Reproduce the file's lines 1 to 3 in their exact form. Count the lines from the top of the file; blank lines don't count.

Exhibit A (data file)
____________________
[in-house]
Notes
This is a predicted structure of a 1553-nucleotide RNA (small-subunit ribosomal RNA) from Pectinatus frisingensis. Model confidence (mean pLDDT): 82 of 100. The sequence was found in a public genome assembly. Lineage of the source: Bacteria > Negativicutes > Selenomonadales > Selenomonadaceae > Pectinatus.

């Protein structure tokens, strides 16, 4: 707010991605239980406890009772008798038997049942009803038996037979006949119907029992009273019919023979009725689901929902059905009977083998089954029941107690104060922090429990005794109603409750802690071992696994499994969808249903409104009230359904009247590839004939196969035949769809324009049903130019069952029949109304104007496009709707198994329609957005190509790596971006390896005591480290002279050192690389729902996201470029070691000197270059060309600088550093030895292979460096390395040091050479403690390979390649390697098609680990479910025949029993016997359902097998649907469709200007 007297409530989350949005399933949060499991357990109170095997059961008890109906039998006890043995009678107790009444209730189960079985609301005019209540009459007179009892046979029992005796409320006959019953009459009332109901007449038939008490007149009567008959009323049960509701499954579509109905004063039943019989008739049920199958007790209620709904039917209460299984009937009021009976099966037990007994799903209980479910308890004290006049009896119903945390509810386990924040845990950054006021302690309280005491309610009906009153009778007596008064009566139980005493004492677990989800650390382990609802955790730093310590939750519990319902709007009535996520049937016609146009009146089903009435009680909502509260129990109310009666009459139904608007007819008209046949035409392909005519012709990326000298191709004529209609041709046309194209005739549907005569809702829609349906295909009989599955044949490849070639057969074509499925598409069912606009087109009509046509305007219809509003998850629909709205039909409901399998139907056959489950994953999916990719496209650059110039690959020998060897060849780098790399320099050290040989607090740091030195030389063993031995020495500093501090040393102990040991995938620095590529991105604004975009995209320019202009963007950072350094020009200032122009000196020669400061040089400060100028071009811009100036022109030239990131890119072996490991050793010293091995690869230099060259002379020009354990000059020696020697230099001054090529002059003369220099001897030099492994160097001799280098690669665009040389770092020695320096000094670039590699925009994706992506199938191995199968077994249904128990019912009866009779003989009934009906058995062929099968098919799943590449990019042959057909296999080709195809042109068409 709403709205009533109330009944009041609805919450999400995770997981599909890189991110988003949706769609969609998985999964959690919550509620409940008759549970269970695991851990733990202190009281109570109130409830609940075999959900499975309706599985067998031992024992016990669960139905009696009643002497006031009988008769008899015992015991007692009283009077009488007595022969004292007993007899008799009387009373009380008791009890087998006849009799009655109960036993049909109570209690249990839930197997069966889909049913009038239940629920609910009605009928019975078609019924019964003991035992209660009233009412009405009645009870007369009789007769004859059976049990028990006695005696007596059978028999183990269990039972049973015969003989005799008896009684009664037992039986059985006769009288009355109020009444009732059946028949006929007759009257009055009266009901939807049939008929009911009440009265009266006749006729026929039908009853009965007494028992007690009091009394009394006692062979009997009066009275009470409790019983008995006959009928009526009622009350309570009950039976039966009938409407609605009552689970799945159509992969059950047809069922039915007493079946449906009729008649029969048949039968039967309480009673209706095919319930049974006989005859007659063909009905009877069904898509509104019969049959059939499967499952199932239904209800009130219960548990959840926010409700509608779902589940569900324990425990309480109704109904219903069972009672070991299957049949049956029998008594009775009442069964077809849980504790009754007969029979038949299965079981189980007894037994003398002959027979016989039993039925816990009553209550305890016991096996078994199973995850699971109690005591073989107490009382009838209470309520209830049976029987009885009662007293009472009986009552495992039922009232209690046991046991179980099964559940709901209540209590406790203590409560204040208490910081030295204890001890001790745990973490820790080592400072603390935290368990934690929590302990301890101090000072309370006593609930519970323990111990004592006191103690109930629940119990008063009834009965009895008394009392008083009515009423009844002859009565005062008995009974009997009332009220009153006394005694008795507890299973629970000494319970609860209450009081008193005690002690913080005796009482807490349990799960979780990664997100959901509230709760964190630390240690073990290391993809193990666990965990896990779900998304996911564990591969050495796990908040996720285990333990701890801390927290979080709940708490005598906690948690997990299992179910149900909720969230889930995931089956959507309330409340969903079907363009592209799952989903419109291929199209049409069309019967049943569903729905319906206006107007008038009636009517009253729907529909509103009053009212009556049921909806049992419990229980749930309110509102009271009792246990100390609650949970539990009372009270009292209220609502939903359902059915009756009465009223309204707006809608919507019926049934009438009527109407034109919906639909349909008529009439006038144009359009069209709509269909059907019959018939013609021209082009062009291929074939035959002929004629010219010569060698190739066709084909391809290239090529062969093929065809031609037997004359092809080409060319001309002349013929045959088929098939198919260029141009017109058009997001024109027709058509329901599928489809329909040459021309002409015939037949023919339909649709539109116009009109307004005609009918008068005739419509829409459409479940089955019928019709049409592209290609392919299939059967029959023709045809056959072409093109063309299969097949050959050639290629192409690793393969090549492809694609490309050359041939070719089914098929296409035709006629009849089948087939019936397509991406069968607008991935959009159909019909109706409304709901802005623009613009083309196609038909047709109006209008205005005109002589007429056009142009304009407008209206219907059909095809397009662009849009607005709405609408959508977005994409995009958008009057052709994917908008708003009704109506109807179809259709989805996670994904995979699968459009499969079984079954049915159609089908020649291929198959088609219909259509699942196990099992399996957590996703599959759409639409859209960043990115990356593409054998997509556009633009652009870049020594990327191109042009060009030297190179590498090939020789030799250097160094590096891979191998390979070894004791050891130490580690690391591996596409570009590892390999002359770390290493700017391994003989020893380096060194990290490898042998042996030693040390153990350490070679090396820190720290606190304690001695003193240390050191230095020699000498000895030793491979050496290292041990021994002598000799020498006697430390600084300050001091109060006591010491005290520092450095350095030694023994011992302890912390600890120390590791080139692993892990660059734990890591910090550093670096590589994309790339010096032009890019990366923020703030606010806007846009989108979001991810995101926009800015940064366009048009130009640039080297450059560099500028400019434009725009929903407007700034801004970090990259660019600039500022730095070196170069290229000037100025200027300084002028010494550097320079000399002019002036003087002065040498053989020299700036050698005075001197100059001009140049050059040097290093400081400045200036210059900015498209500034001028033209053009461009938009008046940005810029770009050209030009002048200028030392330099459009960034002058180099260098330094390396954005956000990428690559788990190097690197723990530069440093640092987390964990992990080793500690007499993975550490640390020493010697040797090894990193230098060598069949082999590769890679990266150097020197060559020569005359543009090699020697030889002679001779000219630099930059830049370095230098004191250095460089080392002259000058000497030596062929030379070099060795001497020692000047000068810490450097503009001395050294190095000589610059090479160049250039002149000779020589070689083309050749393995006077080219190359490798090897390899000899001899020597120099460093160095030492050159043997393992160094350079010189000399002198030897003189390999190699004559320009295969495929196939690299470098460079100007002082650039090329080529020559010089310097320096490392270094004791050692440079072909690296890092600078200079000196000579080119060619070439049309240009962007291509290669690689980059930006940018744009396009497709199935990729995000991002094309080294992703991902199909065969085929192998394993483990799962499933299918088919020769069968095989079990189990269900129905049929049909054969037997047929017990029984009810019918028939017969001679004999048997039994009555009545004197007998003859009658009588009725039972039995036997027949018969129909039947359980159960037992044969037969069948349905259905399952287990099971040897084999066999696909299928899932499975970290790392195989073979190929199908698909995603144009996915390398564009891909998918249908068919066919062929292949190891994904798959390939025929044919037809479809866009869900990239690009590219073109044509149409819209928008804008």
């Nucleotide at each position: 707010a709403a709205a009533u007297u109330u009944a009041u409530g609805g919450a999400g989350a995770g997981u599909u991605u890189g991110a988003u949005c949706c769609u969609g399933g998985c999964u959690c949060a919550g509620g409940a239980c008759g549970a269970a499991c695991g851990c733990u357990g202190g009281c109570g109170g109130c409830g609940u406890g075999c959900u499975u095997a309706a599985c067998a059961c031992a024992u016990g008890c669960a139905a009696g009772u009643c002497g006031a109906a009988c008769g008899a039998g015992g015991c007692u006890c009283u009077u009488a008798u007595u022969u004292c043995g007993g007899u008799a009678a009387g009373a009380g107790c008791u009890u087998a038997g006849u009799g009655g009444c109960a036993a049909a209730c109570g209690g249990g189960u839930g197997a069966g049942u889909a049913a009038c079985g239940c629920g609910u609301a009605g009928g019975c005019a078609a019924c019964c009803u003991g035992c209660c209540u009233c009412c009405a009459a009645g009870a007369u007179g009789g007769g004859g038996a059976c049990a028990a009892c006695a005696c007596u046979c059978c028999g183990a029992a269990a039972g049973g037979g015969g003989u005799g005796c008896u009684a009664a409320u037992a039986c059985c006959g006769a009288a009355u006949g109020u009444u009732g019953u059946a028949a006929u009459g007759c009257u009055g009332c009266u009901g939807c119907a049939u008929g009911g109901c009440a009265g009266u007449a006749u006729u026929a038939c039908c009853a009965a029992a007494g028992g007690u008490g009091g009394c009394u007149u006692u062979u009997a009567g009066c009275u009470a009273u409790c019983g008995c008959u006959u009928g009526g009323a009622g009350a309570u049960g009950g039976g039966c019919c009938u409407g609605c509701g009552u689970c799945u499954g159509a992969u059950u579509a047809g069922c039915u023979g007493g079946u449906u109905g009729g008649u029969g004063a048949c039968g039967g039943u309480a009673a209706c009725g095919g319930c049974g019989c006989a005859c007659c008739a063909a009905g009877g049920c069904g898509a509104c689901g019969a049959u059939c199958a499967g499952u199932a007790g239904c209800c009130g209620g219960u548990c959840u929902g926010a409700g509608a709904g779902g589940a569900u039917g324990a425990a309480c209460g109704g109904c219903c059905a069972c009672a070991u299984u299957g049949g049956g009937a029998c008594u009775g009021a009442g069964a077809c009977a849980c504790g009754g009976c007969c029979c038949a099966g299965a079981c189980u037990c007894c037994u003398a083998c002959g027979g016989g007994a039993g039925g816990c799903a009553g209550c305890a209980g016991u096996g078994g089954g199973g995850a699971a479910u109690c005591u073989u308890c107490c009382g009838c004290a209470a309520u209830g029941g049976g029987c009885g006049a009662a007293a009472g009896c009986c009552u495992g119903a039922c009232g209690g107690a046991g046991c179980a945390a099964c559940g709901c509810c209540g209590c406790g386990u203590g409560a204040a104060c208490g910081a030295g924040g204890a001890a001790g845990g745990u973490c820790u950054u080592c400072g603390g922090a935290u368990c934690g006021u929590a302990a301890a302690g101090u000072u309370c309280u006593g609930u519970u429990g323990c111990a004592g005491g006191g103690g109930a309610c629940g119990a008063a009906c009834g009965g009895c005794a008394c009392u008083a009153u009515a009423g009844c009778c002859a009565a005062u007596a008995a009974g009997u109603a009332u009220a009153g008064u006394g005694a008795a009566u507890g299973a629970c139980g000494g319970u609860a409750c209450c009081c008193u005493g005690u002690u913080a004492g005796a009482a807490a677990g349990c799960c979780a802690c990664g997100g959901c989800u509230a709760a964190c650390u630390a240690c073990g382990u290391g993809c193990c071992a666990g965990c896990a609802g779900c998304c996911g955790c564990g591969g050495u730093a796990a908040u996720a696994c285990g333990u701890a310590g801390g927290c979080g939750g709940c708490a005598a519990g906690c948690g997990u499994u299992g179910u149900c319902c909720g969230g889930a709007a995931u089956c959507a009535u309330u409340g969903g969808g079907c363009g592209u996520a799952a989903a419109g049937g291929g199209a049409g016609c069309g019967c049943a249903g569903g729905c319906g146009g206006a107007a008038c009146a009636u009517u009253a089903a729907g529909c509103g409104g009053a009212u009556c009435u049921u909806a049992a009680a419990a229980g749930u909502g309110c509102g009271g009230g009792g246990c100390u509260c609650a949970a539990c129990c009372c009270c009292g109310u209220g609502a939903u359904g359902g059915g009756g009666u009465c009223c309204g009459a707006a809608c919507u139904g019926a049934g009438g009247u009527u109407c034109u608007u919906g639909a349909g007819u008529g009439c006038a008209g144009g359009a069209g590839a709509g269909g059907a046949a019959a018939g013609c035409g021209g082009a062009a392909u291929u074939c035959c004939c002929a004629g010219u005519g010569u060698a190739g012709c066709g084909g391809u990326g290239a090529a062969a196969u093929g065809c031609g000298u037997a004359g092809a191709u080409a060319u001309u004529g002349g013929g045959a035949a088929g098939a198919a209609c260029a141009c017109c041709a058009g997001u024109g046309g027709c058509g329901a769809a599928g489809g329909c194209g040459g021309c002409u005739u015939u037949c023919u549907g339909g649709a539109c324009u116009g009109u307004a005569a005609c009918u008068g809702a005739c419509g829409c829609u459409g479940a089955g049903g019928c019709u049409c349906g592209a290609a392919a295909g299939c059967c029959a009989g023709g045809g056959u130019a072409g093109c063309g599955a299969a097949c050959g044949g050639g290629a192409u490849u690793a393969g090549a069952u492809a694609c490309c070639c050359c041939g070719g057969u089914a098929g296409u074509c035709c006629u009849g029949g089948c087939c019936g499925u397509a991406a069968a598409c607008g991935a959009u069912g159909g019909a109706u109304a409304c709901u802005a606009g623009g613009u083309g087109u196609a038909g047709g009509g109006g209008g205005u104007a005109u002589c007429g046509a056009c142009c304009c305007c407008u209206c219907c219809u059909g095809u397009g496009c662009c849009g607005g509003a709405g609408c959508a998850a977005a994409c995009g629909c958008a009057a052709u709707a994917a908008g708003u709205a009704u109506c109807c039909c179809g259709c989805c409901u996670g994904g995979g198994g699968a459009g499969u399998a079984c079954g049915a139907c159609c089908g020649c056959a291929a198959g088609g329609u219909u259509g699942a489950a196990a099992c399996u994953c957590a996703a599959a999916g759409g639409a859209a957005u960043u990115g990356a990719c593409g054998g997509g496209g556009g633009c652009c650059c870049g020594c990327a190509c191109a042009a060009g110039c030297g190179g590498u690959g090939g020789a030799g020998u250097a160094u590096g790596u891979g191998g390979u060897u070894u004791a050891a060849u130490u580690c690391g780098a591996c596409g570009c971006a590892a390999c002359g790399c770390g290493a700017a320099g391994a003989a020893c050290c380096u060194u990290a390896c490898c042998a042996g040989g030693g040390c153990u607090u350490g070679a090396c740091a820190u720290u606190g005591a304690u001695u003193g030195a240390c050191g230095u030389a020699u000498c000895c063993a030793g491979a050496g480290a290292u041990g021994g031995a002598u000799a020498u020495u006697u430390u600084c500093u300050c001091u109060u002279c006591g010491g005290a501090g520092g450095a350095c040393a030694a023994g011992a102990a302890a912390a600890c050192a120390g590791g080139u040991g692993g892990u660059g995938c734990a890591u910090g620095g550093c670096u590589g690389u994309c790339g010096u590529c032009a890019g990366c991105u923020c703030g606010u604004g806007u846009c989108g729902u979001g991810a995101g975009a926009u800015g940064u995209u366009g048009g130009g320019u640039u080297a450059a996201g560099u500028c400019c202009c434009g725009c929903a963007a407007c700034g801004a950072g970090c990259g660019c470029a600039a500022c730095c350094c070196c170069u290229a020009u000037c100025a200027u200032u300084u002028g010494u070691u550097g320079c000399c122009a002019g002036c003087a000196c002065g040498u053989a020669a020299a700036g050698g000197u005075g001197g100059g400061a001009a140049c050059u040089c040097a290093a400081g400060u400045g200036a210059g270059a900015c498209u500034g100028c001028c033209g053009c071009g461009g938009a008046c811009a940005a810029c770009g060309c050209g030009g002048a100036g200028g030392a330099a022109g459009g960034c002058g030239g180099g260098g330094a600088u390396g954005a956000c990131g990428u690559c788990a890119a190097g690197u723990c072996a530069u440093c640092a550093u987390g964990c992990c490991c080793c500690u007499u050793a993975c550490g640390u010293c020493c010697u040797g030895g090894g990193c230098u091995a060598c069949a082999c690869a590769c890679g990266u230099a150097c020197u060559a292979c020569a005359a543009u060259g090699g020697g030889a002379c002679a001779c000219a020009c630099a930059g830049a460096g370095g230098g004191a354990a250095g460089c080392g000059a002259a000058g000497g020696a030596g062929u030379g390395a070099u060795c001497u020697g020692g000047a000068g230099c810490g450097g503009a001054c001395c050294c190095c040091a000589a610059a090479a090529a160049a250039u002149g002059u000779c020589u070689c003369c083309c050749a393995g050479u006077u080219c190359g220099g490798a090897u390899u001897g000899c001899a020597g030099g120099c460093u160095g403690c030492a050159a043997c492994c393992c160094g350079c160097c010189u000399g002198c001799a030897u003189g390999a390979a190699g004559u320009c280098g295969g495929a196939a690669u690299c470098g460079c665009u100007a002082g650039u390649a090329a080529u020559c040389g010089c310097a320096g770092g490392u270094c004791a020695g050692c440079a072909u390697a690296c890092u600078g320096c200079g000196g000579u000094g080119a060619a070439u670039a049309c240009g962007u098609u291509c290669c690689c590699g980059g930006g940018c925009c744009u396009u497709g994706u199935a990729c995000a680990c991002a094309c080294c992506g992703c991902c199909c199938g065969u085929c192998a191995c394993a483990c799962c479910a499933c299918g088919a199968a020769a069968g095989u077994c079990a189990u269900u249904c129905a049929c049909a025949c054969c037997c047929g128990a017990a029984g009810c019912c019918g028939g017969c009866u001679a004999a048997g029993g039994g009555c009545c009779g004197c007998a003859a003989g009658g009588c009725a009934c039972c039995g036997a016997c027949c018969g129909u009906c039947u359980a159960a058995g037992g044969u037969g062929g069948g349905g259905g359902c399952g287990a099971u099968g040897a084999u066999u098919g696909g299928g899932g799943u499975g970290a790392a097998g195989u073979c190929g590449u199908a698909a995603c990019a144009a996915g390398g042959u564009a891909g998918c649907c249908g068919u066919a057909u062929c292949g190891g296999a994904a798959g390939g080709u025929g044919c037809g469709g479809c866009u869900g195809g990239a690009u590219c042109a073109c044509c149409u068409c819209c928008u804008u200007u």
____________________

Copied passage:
[in-house]
Notes
This is a predicted structure of a 1553-nucleotide RNA (small-subunit ribosomal RNA) from Pectinatus frisingensis. Model confidence (mean pLDDT): 82 of 100. The sequence was found in a public genome assembly. Lineage of the source: Bacteria > Negativicutes > Selenomonadales > Selenomonadaceae > Pectinatus.